Caroline Preston

Posted by Sue Leonard on Monday 15th May 2017
IMG_4097

As a solicitor, a partner and head of department at A &L Goodbody, Caroline’s writing was confined to letters and reports. And when she came across some interesting family history, researched it, and wanted to write a family record, she didn’t know how to set about it.

But when she retired from the company in 2008, and took up mediation, she decided it was time to write a book. She studied for an M Phil, wrote some short stories, and the first chapter her debut.

“Poignancy comes with advancing years, I became more and more interested in how my mother carried the story of the war years all her life. By trying to relive the loss she suffered, it helped me to understand her better.

“At the start I thought I’d write a memoir, but my family were hopeless at keeping  records, so I decided to write it as fiction.”

Who is Caroline Preston. 

Date of birth: 12th April 1955 in Tyrone Northern Ireland.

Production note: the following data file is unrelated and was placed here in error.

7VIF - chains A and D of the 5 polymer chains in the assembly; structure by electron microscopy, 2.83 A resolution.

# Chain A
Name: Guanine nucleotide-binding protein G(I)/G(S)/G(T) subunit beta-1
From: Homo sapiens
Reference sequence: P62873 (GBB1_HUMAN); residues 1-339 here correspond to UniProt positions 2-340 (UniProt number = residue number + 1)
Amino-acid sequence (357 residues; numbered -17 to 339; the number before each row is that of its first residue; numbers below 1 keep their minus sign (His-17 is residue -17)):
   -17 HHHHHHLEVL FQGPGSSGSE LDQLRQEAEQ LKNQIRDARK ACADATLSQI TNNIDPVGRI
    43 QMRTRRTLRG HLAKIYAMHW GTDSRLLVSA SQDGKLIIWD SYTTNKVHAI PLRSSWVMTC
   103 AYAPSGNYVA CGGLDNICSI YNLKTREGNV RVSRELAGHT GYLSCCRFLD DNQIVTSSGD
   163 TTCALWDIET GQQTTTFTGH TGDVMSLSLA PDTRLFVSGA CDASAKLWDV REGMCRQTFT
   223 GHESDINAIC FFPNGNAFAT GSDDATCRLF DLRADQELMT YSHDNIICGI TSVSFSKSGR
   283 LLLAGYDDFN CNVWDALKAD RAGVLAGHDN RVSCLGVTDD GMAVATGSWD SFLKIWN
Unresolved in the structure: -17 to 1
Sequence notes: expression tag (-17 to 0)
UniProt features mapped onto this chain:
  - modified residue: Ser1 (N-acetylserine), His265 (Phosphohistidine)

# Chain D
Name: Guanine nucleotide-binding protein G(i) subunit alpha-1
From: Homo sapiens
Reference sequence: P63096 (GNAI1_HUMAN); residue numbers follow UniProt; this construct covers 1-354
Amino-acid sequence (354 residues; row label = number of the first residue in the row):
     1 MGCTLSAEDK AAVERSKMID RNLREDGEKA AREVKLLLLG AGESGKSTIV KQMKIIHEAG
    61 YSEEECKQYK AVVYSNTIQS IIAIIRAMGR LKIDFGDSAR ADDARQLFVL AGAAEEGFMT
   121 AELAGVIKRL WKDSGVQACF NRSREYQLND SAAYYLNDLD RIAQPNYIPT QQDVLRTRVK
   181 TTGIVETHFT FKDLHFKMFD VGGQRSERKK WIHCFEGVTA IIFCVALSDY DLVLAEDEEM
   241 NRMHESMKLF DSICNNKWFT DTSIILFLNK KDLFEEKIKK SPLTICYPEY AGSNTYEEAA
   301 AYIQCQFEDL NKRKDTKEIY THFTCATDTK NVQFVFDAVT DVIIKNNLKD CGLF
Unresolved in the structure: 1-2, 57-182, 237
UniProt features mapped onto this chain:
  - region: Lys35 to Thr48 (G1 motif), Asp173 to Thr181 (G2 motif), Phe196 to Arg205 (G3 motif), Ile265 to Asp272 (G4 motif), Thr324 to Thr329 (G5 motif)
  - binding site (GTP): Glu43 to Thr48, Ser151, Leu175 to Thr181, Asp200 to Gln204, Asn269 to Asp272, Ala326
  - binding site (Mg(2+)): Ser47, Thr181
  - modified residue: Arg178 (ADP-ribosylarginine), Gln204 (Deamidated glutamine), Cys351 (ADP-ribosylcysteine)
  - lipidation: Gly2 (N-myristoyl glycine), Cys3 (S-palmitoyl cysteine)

Education:  Secondary school West Heath, England. Trinity College Dublin, Political science. M Phil Creative writing, (2012.)

Home:  County Meath.

Family: Husband Punch, who farms the family estate; Eliza, 28 and Arthur 26.

The Day Job: Mediation, mostly corporate. On the board of St Patrick’s Hospital.

In Another Life: “I would have liked to work in foreign Aid. I do a bit of work for Street Child, and go back and forth to Sierra Leone.”

Favourite Writers:  Jane Austin; Sebastian Barry; Sebastian Faulks; Isobel Allende; Jennifer Johnston.

Second Novel: “I have some ideas. I might write a prequel about my grandfather.”

Top Tip: Be brave.

The Debut: This Tumult: The Lilliput Press: €18.00. 

Misfits as large house protestants, teenagers Nick and Tony go to Australia to work. Joining up at 18, Nick ends up in a Japanese Prisoner of War camp, and Tony, piloting a Lancaster bomber, becomes a hero. Their parents, and a sibling join the war-effort. Their true exploits, and real coincidences make for powerful and heartrending reading.

“I hope to open a window on that generation. Their war efforts were forgotten for so long. There was national amnesia.”

The Verdict: I was fascinated by this debut, and learned a lot. A story of heroism, it is beautifully told.  

Published in The Irish Examiner on 13th May.

© Sue Leonard. 2017.

Leave a Reply